The Democratic Alliance (DA) has labelled the inter-ministerial committee appointed to focus on allegations of Covid-19 corruption as “window dressing to create the illusion of action”.


DA’s INTERIM leader John Steenhuisen says the inter-ministerial committee set up by President Cyril Ramaphosa to probe his own party’s COVID procurement corruption is just window dressing to create the illusion of action.

This comes after Ramaphosa appointed a committee of ministers on Thursday to assess all the government’s COVID19-related procurement.

Justice and Correctional Services Minister Ronald Lamola will chair the six-member Cabinet committee.

The committee will look into corruption linked to COVID-19 tenders, including the procurement of personal protective equipment (PPE).

“This COVID corruption committee will go the same dead-end route as the inter-ministerial bodies that investigated Nkandla and the Gupta landing at Waterkloof, and ended up exonerating every high-ranking ANC cadre. It’s nothing but a whitewashing exercise,” said Steenhuisen.

“Why is this committee centralised in the Presidency? How independent is it? Who will provide oversight over it? What real powers does it have? Could the President not ask Parliament to set up a committee empowered to deal with this corruption scourge?”

The committee of ministers is expected to prepare a comprehensive report for Ramaphosa.

Ramaphosa promised that the findings of the report will be released to the public.

“We call on President Ramaphosa to abandon the empty window dressing of this inter-ministerial committee and focus instead on steps that have real power to stop corruption in its tracks and hold the guilty to account,” said Steenhuisen.

He said on May 25 the DA proposed to Finance Minister Tito Mboweni a Special Inspector-General to prevent the looting of Covid-19 relief funding.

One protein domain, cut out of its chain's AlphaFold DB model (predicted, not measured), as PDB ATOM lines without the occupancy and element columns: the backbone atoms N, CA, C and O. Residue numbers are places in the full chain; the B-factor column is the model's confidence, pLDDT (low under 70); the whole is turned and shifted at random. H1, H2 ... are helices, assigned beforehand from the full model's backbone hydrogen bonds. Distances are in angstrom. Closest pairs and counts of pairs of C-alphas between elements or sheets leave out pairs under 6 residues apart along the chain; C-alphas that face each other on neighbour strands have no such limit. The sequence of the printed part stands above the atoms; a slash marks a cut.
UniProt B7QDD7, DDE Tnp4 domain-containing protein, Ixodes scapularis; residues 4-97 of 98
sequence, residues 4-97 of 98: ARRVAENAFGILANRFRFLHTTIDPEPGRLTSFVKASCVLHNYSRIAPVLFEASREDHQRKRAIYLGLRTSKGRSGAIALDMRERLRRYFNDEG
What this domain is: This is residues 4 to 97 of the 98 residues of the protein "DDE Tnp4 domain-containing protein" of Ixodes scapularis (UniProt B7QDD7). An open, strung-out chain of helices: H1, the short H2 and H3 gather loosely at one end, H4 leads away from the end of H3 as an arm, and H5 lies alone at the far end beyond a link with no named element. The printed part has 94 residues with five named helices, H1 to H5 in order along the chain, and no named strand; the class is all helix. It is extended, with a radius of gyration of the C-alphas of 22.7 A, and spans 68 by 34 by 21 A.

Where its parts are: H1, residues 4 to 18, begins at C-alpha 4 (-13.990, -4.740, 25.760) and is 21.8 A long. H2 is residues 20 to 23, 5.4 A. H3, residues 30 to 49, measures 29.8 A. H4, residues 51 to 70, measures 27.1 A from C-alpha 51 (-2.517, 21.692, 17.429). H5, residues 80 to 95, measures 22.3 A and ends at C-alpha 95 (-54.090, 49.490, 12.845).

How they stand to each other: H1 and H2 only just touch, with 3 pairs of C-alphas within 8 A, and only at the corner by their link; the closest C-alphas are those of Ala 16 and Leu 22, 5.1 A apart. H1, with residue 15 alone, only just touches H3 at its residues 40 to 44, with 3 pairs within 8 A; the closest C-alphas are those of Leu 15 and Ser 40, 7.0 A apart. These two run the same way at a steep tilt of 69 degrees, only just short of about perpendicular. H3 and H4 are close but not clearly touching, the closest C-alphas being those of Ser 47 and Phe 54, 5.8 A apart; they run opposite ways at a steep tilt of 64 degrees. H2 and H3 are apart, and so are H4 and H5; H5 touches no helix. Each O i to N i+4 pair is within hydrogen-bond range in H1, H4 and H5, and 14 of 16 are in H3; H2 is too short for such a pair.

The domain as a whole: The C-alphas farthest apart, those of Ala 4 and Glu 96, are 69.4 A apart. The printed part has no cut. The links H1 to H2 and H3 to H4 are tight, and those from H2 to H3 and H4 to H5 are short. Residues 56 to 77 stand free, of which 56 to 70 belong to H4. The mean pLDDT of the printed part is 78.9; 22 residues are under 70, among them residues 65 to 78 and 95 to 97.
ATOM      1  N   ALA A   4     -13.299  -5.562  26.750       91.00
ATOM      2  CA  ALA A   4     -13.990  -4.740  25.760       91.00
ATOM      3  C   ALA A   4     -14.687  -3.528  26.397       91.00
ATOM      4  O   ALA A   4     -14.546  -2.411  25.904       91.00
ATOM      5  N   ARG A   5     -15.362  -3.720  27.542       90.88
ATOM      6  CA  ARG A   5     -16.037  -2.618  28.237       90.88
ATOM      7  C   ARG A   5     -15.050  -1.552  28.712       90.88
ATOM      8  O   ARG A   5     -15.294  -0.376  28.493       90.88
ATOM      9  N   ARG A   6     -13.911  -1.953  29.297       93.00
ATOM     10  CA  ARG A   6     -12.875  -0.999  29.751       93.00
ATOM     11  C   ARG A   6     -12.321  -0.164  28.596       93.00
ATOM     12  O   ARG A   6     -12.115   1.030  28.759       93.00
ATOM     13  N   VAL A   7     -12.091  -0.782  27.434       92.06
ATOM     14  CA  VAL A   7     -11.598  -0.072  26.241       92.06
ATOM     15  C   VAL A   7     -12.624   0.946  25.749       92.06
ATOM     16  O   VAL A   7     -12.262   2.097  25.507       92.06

Steenhuisen added that to date the president and his Cabinet have refused to consider this proposal.

The DA specifically proposed that the Special Inspector-General should have the power to:

1. Summon information or assistance from any government department, agency, or other entity at National, Provincial or Local government level. Failure to disclose information within seven days will be regarded as a criminal offence;

2. Direct departments to take immediate action to address deficiencies identified by a report or investigation of the Special Inspector General;

3. Prevent the payment of any monies to, or recall moneys from any individual or entity where the Special Inspector-General finds deficiencies, non-adherence to processes, or potential abuse of power or corruption;

4. Nullify the awarding of tenders and contracts where the Special Inspector-General finds deficiencies, non-adherence to processes, or potential abuse of power or corruption;

5. Investigate the legitimacy of any eligible businesses receiving any state-backed Covid funding;

6. Require an explanation of the reasons the State determined it to be appropriate to procure any goods or services for Covid relief, including a justification of the price paid for, and other financial terms associated with, the applicable transaction; and

7. Prevent and/or terminate procurement where exorbitant pricing is detected.



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